Fanny Y. Cory Cooney, was one of the first artists to call Camano home. In 1948, she bought a six hundred and thirty square foot cottage to be near her daughter Sayre’s family during the summers. Her neighbors didn’t know this five-foot white-haired sprite-of-a-lady was a famous illustrator and cartoonist; that from her home on the bluff looking out on Saratoga Passage, two daily comics tumbled from her pen that were syndicated nationwide. Few neighbors knew my great-grandmother’s story or lived with her gusto.

Born in 1877 in Waukegan, IL, of Scottish immigrant stock, Fanny had a precocious imagination and prodigious talent, but also disadvantages: poverty, the death of her mother Jessie from consumption when she was ten, and a possessive and absent father who drank too much. At age twelve, Fanny and her older sister Agnes, who had contracted Tuberculosis caring for their mother, moved to Helena, MT. Fanny lived with their brother Bob who was carving out a life there, Agnes with friends of the family.  

Early picture of Fanny Y. Cory

Fanny dropped out of school in the eighth grade. Before she quit, the art teacher, Mary C. Wheeler, who had studied at The New England Conservatory’s Department of Fine Arts and at the Julienne Academy in Paris, noticed Fanny’s true talent and encouraged her to stick with her art. Fanny’s break came when she got a letter from her brother Jack, a well-known newspaper illustrator, cartoonist and caricaturist for Pulitzer’s The New York World. It held one hundred dollars and a note inviting her to live with him and his wife Bertha in Manhattan and enroll in the Metropolitan School of Art.  

New York City and Art School

It was the spring of 1885 when Fanny arrived in New York City. Though only seventeen, Fanny quickly rose as to the top of the class. She was accepted into the prestigious Art Students League where many of America’s finest artists were instructors. After a year, Jack’s ability to pay her tuition ran out. Fanny left art school, “…to make my fortune,” she said and did. By the time she was nineteen, she made enough to keep a home for herself, her sister and father.  By 1900, F.Y. Cory illustrations graced the covers and pages of Scriber’s, Century, Harper’s Bazaar, Life, The Saturday Evening Post, McClure’s, Liberty, Youth’s Companion, St. Nicholas, and the Ladies Home Journal. As an up-and-coming illustrator, Fanny was invited to parties, like when the literary giant Mary Mapes Dodge invited her to her country estate in the Catskill Mountains. Fanny turned them down. Years later she explained why.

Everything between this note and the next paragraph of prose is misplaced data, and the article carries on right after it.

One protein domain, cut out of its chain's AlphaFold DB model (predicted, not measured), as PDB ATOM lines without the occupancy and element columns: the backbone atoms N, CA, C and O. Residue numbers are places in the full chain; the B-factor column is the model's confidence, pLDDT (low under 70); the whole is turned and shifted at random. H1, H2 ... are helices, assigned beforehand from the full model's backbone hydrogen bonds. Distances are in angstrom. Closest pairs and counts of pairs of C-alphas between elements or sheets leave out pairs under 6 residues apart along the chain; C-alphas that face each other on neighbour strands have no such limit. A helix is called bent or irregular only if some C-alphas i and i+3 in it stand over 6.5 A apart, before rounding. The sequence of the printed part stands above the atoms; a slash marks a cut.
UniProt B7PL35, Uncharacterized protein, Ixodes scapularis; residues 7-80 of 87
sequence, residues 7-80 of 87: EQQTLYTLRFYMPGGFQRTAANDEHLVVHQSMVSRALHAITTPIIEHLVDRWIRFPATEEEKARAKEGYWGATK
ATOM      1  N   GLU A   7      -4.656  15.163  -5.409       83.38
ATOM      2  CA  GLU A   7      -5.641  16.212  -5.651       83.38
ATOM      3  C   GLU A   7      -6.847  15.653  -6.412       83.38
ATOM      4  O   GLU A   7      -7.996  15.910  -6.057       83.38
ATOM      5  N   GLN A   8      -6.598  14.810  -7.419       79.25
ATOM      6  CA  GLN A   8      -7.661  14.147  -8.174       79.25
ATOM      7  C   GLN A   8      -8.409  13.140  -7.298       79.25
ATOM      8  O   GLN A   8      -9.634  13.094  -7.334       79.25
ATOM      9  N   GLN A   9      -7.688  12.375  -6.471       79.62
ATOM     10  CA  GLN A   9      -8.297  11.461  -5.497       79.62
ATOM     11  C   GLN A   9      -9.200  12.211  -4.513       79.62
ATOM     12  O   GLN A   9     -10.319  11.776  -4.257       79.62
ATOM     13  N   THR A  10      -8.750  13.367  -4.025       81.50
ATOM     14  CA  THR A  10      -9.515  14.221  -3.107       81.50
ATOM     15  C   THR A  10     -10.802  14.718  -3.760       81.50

“Soon I met Mary Mapes Dodge, the owner of St. Nicholas and chief editor. She was a lovely woman. She asked me to come to a lovely party she was giving for other young artists at her home in the country which I’ve no doubt was a beautiful place. And I couldn’t accept it. You see, at that time my sister was living, and I had to leave her alone so much that I didn’t like to do anything that was unnecessary. She was always watching for me in the window when I came home. I didn’t want her to watch in vain.”

Fanny had been warned that Agnes might die at any time of a pulmonary hemorrhage. When it happened in 1900 it devasted her. She didn’t speak of Agnes’ death until one summer evening decades later at the Dodgson farm on Camano. Fanny, her daughter Sayre and granddaughter Margaret were snapping pees. Then in the fading sunlight, she told them all: how she woke to hear Agnes’ fingers tapping the coverlet. “I jumped up, struck a match to light the gas, saw my own scared face in the glass and wondered ‘Is this it?’ and turned to find my darling vomiting blood in great globs, her frightened eyes on me. I held her in my arms, praying to God, I think. It was not long – the frightened look was gone, the eyes grew dim and I knew she was gone.”

Montana Years

After watching the light go out in Agnes’ eyes, Fanny sank into depression. Work didn’t lift her. Nor did the trip her best friend took her on to her family’s home in Texas. Her depression was so severe that her brothers Bob and Jack planned a summer trip in Montana for her. Camping and fishing outdoors renewed her spirit. She went back to Manhattan and her work.  But Montana’s mountains had staked a claim in her heart. In 1902 she returned to Montana for good. She lived in a small cabin along Beaver Creek next to two the cabins where Jack and Bob ran “The Cory Brothers Mine.” Fanny threw herself into the operation as its main financial backer, raising money through her illustrations. They didn’t strike it rich.